Eucalyptus for the Habitat Garden?

Eucalyptus are one of the dominant groups of native plants on our Australian continent and as a result are incredibly important to wildlife. Eucalyptus are so important that in fact, every part of the tree is utilised by native animals and other plants. From the soil level, the roots provide habitat to countless organisms including fungi who themselves in turn may play host to terrestrial orchids such that of the Dipodium genus.

Dipodium orchids depend on a fungal relationship to survive. The Dipodiums fungi host depends on Eucalyptus roots systems. No Eucalyptus means no fungus or orchid. The Orchids are seasonal and not seen until the right conditions occur (temp/rain). To our knowledge Dipodium has not entered cultivation due to the complexity of its relationship with the eucalyptus and fungi host. 

 

Above the soil moving up the trunk of the eucalyptus, it's basically like the surface of a living planet. Depending on the species of Eucalyptus each has its own suite of residents adapted to their type of Eucalyptus trunk. There are organisms specific to rough iron barks/stringy barks or smooth spotted trunks! On one mature Eucalyptus fibrosa we have recorded native bees nesting, jumping spiders, beetles and even fence skinks. Moving further up to the leafy branches and things are different again. The leaves are full of insects that feed on the leaves and in turn attracting their own predators including insect eating birds like Pardalotes.

 

3 species of Ladybird beetles and a lacewing on spotted gum Eucalyptus (Corymbia maculata). Farms actually pay for these bio-controls, but why pay for these benefits when you can attract them with your own Eucalyptus?
 

At flowering time things get wild with an influx of many pollinating visitors in tune with when their local provenance Eucalyptus should be flowering. Native bees, beetles, butterflies and nectar feeding birds are all attracted to the blooms lapping up nectar from flowering branch to flowering branch.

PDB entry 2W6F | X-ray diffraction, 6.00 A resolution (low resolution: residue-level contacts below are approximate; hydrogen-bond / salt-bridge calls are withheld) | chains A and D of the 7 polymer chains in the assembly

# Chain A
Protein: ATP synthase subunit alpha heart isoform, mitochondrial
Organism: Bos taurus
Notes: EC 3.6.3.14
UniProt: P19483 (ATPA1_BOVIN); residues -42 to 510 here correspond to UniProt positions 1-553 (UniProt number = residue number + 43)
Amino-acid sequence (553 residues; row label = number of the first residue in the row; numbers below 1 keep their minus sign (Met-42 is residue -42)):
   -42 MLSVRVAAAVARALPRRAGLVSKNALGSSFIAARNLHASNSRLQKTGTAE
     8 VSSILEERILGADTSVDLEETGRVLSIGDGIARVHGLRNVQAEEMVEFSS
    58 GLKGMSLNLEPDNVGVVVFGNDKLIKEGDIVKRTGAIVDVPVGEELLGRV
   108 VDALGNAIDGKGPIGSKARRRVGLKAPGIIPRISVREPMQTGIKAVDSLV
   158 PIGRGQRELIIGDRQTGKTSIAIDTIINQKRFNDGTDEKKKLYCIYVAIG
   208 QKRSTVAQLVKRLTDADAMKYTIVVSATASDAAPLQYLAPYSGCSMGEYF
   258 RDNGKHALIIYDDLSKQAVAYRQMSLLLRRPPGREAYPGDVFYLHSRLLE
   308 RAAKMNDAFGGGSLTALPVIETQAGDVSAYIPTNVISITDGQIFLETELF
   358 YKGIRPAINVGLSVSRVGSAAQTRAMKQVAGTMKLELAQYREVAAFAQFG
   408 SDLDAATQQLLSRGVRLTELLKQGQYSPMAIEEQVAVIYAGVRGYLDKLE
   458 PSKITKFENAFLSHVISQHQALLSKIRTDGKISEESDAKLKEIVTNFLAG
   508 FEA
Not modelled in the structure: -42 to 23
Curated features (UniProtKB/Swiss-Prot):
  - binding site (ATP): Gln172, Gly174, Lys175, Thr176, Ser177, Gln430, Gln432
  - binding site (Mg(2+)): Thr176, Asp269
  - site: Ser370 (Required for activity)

Spotted Pardalotes spend majority of time looking for scale-like insects amongst the gum leaves.

 

Now as good as all this sounds for our wildlife how do you fit a 40m Eucalytpus tree in an urban garden?  We have been trialing a solution.

What if you could keep a eucalyptus tree that grows 40m high to a height of just 2 metres? Turns out it is possible and we have trained ours to be that height for 10 years and counting. Depending on the species it would require potentially pruning the leader growth every quarter but the local wildlife will thank you for it!

Don't throw away the leaves or branches cut! The wood can be used depending on how tall you let the leader growth get and the leaves do wonders to the soil. Of course pruning the eucs to 2 metres frequently may prevent some species from flowering at least for the first couple of years and yet their benefits to local insects and birds are still worthwhile for wildlife. 

Eucalyptus tereticornis tube stock from a provenance in South Western Sydney 

So how to start training your euc? Buying tube stock of local provenance to your location would be a good start with hidden benefits of preserving your areas unique biodiversity. Dig out a hole & plant the young Eucalyptus. Once you are happy with the height reached simply cut the leader. We save and reuse as much organic matter as possible and like to bury the leaves which in turn provides food for native insects,worms and don't forget the hungry beneficial fungi. 

The benefits of having local provenance Eucalyptus as part of your habbitat garden cannot be stated enough.

Imagine if everyone did this

Happy Growing!